Who doesn’t love antique toys? They can evoke a sense of whimsy to any room. We were surprised to see so many carnival wheels….we must have seen about 8 of them. This one had the brightest colors and therefore, was my favorite.



I love these old lamps. This crappy photo doesn’t do it justice…the amber glow of the colored glass really is romantic.


And another chippy, white cabinet. I was admiring the painted firkin on top, otherwise known as a sugar bucket.

One particular time, I asked an older gentleman what he was going to be selling at a particular antique show. His response…”a bunch of sh**.” I laughed out loud. When I asked him what he meant by that he elaborated on the fact that he actually collects Stickley, Roycroft and other fine arts and crafts pieces. He saves those items and sells them in Atlanta. There’s a greater market in Atlanta for that type of furniture because there are more Arts and Crafts style historic homes that young couples are buying and refurbishing. And those couples want the authentic furniture for their bungalows to complete the look. As for the other “sh**”, he saves that for a different city because he knows the crowd is looking for smaller items, at a lower price point. Funny, but makes sense.

So, I hope you’ve enjoyed my random rant on “old junk.” It was a little long-winded. If you know of any upcoming vintage pop-up markets, fleas or antique shows, drop me a line and I’ll post the dates here on my blog!


Penny rug!! This one was a show stopper! I’ve never seen an old one with such light colors…usually they incorporate black into the design. This was a large one, which could be displayed on a table or a wall.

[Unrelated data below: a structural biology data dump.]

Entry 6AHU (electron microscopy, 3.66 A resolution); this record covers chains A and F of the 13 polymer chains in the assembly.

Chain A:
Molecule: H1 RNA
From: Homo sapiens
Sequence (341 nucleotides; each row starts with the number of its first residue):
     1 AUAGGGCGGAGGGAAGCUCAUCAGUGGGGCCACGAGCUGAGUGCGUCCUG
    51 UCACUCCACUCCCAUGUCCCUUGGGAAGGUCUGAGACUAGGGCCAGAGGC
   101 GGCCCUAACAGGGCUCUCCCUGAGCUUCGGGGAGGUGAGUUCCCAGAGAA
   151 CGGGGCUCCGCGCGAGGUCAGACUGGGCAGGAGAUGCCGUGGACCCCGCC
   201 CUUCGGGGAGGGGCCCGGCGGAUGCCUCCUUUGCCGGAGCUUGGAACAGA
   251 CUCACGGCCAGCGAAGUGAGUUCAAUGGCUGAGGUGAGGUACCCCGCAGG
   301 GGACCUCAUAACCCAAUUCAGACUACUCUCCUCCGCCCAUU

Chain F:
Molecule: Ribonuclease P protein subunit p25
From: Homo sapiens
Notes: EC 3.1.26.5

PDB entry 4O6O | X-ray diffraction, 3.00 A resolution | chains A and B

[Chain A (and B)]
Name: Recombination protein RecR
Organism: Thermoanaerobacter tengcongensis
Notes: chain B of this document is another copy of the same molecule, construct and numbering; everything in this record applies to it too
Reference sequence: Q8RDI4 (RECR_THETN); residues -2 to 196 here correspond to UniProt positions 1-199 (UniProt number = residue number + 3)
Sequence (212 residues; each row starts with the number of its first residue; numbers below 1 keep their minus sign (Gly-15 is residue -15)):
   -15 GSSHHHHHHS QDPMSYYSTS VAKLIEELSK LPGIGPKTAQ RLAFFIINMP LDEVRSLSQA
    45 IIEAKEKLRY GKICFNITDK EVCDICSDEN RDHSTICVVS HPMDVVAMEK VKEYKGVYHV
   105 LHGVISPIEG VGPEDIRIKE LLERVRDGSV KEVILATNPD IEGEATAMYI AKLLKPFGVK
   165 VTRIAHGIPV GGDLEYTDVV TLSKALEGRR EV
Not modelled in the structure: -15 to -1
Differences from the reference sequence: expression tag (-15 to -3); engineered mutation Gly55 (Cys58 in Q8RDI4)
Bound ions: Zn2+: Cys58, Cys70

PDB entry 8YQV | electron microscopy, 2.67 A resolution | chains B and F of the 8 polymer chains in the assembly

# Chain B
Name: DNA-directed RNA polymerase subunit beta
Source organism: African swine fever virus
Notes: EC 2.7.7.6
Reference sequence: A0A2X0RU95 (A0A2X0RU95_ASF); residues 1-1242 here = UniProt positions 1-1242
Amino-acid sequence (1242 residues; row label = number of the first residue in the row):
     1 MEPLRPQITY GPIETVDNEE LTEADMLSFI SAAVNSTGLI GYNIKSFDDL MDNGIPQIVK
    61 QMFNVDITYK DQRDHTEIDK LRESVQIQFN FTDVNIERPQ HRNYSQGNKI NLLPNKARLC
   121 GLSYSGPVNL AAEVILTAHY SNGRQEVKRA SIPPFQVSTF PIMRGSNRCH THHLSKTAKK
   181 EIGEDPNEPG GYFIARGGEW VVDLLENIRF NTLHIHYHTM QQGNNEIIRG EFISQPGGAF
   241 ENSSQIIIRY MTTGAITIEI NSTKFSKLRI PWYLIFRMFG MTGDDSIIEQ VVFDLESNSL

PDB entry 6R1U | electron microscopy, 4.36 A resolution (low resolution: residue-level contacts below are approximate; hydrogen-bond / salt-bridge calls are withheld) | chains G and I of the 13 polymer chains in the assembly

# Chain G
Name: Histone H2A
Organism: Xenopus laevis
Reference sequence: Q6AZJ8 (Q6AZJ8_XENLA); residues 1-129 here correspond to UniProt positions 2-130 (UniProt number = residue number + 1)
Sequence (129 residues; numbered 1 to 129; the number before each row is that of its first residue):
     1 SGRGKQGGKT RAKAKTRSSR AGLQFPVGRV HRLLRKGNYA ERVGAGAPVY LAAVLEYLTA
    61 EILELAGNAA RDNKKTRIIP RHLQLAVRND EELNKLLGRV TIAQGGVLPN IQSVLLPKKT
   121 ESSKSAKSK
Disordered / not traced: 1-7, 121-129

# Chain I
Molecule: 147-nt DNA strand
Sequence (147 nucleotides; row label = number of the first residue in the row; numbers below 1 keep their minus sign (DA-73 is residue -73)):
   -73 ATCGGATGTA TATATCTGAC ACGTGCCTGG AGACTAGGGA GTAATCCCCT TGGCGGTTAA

Copyright 2014. The Savvy Seeker blog by Erin Hurley-Brown. All Rights Reserved.


54th Shenandoah Antique Expo, Part I

Hope you got to do something extra fun this past Mother’s Day weekend! This past Mother’s Day was extra special for me…not only was I celebrating my first Mother’s Day with little Sunny baby (well sort of…I’ve been a step-mom for 8 years now, so I feel that counts for something too!), but I was able to sneak away from work and hit the road to the 54th Shenandoah Antique Expo in Fishersville, VA! For those of you that might need a little reminder as to why I love this particular event so much, read my first entry about Fishersville.

The view early in the morning...cars lined as far as you could see...

The view early in the morning…cars lined as far as you could see…

I’ve been to this event several times before, but have never gone on the first day, as the gates were opening! Whoa! My folks and I parked and headed over to the parking lot area where hundreds of dealers were lined up, ready to wheel and deal with their treasures. It was a pickers paradise! One thing about going that early though…I felt as though I was in an episode of Nickelodeon’s Super Toy Run!! Remember that? Kids were given 5 minutes, a shopping cart and the opportunity to run rapid through Toys R Us, grabbing whatever toys they could. Seriously…people were definitely in a hurry to be the first to grab whatever collectible that was hot on their list.

The morning rush begins!

Grab your coffee! The morning rush begins!

It took my parents and I, 3.5 hours to make our way through the parking lot, two barns and expo center, to view everything that there was to see! That came out to 2.5 miles of walking!! What a great way to burn off that leftover baby weight! There was sooooo much to see…that you almost couldn’t see it all in one day (now I understand why they allow the early bird shoppers to have a 2-day pass!). I took so many photos, that I thought I’d break this post into two parts…here is just a taste of some of the things we saw…


Do you love English ironstone? These fine examples did not come cheap, but were in pristine condition.